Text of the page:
Choosing pictures of crowds proved more difficult than I expected, I thought there would be loads in the newspapers and weekend suppliments but there wasn't. However, I did manage to put these together without having to go onto the internet.
Top left is from my daughters university magazine which shows a picture taken in what looks like the 1950's. She thinks it represents taking the chancellor to the university on the first day of the new year. They don't look too happy about it. Top right shows what happens to the crowd in the background when the focus is on the foreground. All the faces in the crowd become a series of dots. Bottom left is a bit small but shows photographers at an award ceremony all facing right trying to get a shot of the new entrant on the catwalk. The centre shows ice skaters on Central Park and looks so much like a Lowery I just had to put it in. Bottom right is a street scene and I have forgotten where it is but it is evening and people are obviously out to enjoy themselves.
I then went looking for shapes that I could use as stencils and stamps.
I found these on the internet. They are clear and sharp and easy to trace.
I enlarged some of them using Paint Shop Pro and then cut them out.
This gave me paper shapes that I could use to make arrangements on my paper.
I made a set of stamps then made a second set keeping the cut outs for stencils.
Drawing round the shapes with different coloured was crayons.
This paper was quite dark so I drew the outline in white pencil crayon. I wondered what they would be like shaded in so I took a photocopy and using the white crayon I did various shading techniques for each figure.
I then tried my stencils. I liked this one, it reminded me of people on the street at night in front of a lit shop window.
Here, I have made the figures two colours and then mixed the solid shapes with the outline ones.
These are collaged. The light ones are glittery paper and the dark ones are printed tissue paper which I did on a course a couple of years ago.
I drew round all these figures with a gold pen first but they didn't stand out until the light caught the gold so I then edged them in black felt tip which gave the gold a lift. I then cut out thee of the figures in painted paper and made them slightly smaller than the drawings, trimming them where other figures overlapped. I liked this idea and the stripey paper went well.
This is repeating the technique from the Keith Haring work. I cut the figures out from one page of a magazine that had several individual picture on it. I angled the shapes so that the white lines were not straight on the figures. Putting them together in this way, the white lines make some interesting shapes.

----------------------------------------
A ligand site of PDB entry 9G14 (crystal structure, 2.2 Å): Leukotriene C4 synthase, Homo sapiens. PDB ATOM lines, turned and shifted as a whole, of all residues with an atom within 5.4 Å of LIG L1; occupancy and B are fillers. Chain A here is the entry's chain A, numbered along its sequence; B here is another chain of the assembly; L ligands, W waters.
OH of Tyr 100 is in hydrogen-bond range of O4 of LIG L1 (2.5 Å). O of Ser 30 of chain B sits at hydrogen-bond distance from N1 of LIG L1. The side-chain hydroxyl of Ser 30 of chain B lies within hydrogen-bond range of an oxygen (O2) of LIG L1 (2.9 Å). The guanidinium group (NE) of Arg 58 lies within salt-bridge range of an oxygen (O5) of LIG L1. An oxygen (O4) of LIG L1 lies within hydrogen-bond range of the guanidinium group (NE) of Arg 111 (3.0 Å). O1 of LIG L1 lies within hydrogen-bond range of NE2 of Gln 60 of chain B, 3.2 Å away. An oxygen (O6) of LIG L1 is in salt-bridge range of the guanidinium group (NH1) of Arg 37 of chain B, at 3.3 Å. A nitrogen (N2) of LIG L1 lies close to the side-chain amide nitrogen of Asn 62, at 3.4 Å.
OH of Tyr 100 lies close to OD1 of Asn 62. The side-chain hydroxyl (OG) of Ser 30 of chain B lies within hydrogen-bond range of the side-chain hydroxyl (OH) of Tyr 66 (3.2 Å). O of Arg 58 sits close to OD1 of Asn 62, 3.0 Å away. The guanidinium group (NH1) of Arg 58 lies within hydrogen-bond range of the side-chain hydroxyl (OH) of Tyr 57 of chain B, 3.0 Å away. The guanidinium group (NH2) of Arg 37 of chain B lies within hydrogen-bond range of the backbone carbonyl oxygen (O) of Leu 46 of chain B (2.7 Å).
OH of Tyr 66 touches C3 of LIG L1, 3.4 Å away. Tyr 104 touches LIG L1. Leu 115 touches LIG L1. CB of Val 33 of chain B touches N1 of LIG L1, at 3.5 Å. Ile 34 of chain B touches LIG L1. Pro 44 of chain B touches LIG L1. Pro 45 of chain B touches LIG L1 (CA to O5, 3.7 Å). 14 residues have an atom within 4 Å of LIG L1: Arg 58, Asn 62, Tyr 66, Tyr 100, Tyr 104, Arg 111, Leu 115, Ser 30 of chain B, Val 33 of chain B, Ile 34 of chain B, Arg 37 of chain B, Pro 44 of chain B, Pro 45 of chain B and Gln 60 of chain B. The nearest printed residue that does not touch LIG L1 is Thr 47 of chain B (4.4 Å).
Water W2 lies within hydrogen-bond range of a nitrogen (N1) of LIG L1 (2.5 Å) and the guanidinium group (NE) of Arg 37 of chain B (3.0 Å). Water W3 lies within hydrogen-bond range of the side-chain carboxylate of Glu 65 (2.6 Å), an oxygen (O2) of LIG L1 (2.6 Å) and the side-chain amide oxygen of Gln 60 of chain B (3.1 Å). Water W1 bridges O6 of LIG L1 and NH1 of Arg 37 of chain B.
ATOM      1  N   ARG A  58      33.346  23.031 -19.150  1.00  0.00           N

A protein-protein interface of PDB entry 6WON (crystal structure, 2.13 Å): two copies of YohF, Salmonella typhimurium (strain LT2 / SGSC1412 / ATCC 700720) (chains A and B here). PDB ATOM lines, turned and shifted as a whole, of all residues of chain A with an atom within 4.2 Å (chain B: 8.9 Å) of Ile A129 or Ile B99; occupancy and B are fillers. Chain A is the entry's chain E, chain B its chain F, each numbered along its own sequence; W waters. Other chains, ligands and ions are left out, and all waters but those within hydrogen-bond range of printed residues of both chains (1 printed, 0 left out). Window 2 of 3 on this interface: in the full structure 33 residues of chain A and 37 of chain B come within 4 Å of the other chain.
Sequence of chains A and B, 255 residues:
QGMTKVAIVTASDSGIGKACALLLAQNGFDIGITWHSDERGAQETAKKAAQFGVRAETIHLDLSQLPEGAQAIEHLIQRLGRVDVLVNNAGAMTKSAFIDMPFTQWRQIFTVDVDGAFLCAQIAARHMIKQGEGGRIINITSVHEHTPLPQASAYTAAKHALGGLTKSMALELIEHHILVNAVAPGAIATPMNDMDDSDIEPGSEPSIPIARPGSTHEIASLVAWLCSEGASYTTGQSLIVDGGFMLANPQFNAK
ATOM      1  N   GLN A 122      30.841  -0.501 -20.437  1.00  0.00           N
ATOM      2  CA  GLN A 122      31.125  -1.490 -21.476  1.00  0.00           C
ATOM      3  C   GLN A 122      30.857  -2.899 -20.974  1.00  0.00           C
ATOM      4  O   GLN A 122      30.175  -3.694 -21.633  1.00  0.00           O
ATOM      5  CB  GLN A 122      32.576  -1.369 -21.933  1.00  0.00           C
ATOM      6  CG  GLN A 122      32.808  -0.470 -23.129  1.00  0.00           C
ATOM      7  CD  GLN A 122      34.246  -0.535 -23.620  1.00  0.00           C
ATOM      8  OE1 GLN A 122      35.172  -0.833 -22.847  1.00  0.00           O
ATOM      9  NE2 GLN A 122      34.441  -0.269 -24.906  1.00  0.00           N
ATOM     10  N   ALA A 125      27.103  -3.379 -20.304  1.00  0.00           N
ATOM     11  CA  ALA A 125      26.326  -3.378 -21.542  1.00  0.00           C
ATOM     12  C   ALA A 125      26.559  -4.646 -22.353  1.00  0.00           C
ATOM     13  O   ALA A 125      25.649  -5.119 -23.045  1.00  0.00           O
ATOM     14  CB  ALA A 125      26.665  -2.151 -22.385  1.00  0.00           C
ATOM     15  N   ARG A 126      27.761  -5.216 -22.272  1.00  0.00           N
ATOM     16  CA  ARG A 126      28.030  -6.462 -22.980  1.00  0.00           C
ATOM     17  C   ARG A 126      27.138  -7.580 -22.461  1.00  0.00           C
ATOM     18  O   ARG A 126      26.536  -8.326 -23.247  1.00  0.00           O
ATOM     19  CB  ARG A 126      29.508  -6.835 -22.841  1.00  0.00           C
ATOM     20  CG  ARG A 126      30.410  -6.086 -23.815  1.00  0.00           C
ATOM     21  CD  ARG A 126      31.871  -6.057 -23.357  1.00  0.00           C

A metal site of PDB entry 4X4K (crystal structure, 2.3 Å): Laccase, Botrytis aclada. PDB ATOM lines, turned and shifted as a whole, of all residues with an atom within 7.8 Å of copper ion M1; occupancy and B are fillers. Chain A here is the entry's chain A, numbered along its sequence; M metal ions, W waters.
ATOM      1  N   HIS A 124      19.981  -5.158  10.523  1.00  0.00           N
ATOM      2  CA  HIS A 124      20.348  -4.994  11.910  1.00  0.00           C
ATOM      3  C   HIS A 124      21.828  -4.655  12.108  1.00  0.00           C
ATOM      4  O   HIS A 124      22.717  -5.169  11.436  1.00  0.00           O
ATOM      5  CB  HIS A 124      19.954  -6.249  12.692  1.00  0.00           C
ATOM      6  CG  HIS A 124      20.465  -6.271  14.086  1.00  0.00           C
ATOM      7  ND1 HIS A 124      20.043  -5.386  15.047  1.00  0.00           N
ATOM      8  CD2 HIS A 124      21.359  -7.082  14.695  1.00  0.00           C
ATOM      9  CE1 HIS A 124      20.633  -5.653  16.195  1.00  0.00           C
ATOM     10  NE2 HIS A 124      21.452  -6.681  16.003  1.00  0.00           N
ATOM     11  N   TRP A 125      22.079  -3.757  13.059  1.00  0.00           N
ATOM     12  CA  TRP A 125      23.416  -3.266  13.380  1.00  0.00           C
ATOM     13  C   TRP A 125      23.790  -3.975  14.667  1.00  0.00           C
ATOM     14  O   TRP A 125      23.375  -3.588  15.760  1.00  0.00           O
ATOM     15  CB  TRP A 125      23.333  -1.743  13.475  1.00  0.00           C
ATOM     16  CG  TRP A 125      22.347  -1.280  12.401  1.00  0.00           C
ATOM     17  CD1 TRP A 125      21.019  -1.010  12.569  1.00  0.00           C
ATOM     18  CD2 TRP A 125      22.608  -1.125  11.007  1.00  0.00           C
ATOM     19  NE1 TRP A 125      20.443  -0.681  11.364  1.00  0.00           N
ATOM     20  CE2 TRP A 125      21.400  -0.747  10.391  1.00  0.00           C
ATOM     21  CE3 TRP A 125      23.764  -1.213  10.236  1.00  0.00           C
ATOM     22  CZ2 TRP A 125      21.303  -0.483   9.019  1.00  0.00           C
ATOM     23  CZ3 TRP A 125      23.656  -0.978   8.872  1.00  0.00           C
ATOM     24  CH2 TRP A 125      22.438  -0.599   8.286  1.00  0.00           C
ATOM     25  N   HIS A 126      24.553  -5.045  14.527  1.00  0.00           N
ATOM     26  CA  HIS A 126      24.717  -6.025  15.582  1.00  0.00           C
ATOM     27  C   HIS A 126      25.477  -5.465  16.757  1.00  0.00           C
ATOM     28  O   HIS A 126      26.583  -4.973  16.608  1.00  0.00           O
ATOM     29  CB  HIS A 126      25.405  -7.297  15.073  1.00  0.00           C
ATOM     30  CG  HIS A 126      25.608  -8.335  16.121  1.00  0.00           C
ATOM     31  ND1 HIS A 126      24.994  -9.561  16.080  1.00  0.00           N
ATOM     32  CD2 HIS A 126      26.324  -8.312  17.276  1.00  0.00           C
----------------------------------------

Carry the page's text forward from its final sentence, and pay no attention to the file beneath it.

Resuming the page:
I then went onto monoprinting.
Here I placed these shapes inside a plastic wallet, I then painted the wallet, following the shapes. I put all the paint on before printing because I was unsure whether I could line the figures up each time. I'm actually quite pleased with this one, I think all the figures have terrific movement.
I then tried printing each figure in turn. Again, they turned out better than I expected, some of them look as though they are pictures of all the muscles in the body. This will have been created by the paintbrush I used to put the paint on with.
This was painting up a plastic sheet and drawing into it. I used a piece of paper that I had laminated first and it makes a good surface. However, I have got too much paint on here. I am very unsure about trying to draw quickly into to the paint especially if it is supposed to represent something specific. So this first print was not successful. I used the end of a paintbrush to draw with.
I did another pull as the drawing was still in the paint and this one is slightly better. Don't think I would use this technique very often unless the drawing was abstract.
This time I inked up the plastic and placed a sheet of paper over it and drew on the back of the paper with an old pen trying not to lean on the paper. I was pleasantly suprised with this one, it came out better than I expected.
Because the drawing was still in the paint, I pulled another print.
Then I tried a third print. Not quite so successful but useable in the right place.
I then got my gelly plate out. Firstly I painted the plate and then put a piece of netting from a fruit bag over the paint. I printed the paper with this, removed it and the netting. I placed the paper cut out figures on the plate and ran some more paint over everything. I then printed the paper again. I did two prints like this.
The left hand print is a second print of the one above but on white paper. The right hand print I added more paint to the plate then added the netting and took a print.
These are my paper shapes after I removed them from the gelly plate. Unfortunately the man lost his head but the rest are going onto the cover of my sketchbook.
I wrote all the details on the back of each print and I have then stapled them together in their different techniques and they are now all in my folder.
I was a bit nervous about drawing crowds but the shapes I found made it much easier for me to manage. I quite like printing, especially onto fabric but you need to have really planned it out first to make sure that your ideas will work. Doing the prints on paper first will be a big help and I shall do that in future.